Rudy Giuliani Adopts Bush’s War on Terror

by Nadia Brown on May 2, 2007

Statements made by former New York Mayor Rudolph Giuliani during the 2008 presidential campaign on issues such as Iraq, terrorism, and foreign policy have been essentially to endorse and completely embrace the Bush doctrine without providing any policy specifics of his own. While this may win over the conservative base in republican primaries, it may not sit well in a general election where moderates and independents play a huge part in electing the President.

The former mayor who is best known for his handling of 9/11 doesn’t seem concerned or is oblivious to the fact that a majority of the country in the 2006 midterm elections rejected the Bush doctrine, and disapproves of the way President Bush has handled the Iraq war. Although Senator John McCain (R-AZ), have been heavily criticized for wholehearted supporting President Bush’s Iraq war policy, the same has not been true for Mr. Giuliani. He has essentially gotten a pass from the mainstream media and Iraq war critics.

Rudy Giuliani is not a member of Congress and did not vote for the Iraq War Resolution like his rival John McCain, but has been one of its biggest

supporters. And when the ex-mayor make statements like the one’s he did on Tuesday at a Lincoln Day dinner in New Hampshire, it makes clear in no uncertain terms to the broader American public, to Iraq war critics and pundits… just how much of Giuliani a strong backer and proponent of the President’s Iraq war policy.

On Wednesday Giuliani did not back down from his previous statements and released a transcript distributed by his campaign which stated: “They do not seem to get the fact that there are people, terrorists in this world, really dangerous people that want to come here and kill us,” Giuliani said on The Sean Hannity Show. “They want to take us back to not being as alert which to me will just extend this war much, much longer.”

New York’s ex-mayor stated that if a Democrat is elected, “it sounds to me like we’re going on defense. We’re going to wave the white flag there.” But, he said, if a Republican wins, “we will remain on offense” trying to anticipate what the terrorists are going to do and “trying to stop them before they do it.” Giuliani has also stated on Larry King that he still thinks Iraq was worth invading knowing what he knows now.

Again, this may not matter in a Republican primary, but voters in a general election will find comments like that one troubling. Similarly the 2006 midterms provided the same smear and fear politicking by top Republican strategist Karl Rove, but Democrats still won the majority in both houses.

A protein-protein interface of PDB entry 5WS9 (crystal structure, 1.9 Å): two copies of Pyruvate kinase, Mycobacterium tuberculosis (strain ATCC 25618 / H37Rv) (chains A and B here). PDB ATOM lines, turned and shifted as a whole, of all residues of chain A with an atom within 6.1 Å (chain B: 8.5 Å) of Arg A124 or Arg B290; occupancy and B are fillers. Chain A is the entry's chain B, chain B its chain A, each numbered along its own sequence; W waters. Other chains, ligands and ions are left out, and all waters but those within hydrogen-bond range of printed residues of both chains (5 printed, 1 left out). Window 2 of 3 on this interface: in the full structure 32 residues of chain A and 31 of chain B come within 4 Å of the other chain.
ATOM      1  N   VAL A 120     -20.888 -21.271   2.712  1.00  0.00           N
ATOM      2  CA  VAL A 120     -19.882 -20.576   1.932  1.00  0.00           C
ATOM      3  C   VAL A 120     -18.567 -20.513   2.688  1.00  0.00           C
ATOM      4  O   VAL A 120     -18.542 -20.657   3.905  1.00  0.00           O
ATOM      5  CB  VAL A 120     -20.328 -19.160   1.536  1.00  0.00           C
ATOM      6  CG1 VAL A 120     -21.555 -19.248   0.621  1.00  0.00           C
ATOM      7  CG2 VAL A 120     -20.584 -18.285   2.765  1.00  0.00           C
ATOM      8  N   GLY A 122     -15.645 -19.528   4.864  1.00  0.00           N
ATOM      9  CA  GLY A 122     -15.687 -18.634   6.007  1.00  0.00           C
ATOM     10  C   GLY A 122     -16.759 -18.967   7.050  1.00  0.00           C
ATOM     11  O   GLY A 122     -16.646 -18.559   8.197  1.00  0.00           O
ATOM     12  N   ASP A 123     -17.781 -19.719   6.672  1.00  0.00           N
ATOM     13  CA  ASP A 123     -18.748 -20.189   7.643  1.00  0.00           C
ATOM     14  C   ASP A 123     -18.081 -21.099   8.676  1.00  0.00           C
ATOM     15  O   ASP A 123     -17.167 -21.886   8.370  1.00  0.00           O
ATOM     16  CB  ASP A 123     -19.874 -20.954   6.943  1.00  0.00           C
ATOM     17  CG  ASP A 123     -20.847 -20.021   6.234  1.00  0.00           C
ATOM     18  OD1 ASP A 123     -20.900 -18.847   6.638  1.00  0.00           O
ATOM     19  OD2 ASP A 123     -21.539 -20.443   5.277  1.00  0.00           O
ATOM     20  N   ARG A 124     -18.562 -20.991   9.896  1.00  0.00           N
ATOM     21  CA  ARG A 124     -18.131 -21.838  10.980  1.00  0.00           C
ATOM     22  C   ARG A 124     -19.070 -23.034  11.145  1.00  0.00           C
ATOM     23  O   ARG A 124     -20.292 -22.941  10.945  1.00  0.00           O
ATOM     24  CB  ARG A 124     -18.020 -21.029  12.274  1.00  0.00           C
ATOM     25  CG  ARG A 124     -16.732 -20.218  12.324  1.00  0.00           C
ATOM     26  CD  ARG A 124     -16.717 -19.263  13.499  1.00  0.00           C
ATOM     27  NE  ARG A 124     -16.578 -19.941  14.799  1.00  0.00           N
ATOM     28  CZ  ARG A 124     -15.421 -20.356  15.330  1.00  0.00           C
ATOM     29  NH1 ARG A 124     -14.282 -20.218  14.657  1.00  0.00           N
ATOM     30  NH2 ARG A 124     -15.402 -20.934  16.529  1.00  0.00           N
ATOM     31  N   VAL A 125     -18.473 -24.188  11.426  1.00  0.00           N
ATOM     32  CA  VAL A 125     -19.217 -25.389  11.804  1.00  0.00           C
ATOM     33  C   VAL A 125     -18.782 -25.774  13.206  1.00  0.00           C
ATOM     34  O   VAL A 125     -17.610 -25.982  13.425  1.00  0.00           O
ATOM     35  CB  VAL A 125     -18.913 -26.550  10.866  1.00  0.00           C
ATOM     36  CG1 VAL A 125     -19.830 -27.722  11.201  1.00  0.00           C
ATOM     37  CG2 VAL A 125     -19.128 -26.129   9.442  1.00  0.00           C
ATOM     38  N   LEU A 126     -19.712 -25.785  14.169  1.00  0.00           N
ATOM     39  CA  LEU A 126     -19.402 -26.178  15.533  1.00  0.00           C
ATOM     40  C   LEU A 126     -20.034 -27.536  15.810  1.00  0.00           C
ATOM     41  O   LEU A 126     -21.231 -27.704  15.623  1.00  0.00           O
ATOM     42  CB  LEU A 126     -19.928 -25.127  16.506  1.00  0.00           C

According to the latest USA Today/Gallup Poll a majority of voters approves of a timetable for withdrawing US troops from Iraq, and a majority of

Americans also disapproves of how President George W. Bush is handling the situation in Iraq. Most polls regarding Iraq have consistently showed most Americans believe US troops should begin to pullout of Iraq. A new UPI/Zogby Interactive poll showed “more than half of Americans give President Bush 55% negative ratings on his performance in keeping the United States safe from terrorism and give the Department of Homeland Security a similar negative rating (56%) on its efforts. Nearly half of Americans (49%) believe the Bush administration has tipped the balance between personal security and personal freedom too far towards security, depriving the American people of too many freedoms.”

Rudy Giuliani despite his rhetoric has not visited Iraq, has no foreign policy and political experience beyond the municipal level. He is also the least experienced top-tier presidential hopefuls in both the Republican and

Democratic parties. If he wins the republican nomination, he will have to be able to articulate his position on Iraq as being more than just a continuation of Bush’s war on terror policy, which most Americans have rejected. This becomes an even greater concern given the fact Giuliani has relatively little foreign policy experience.

EDITOR’S NOTE: Nadia Brown is a freelance writer, poet, and author of Unscrambled Eggs. She is also the founder of For more information about her, visit her website at

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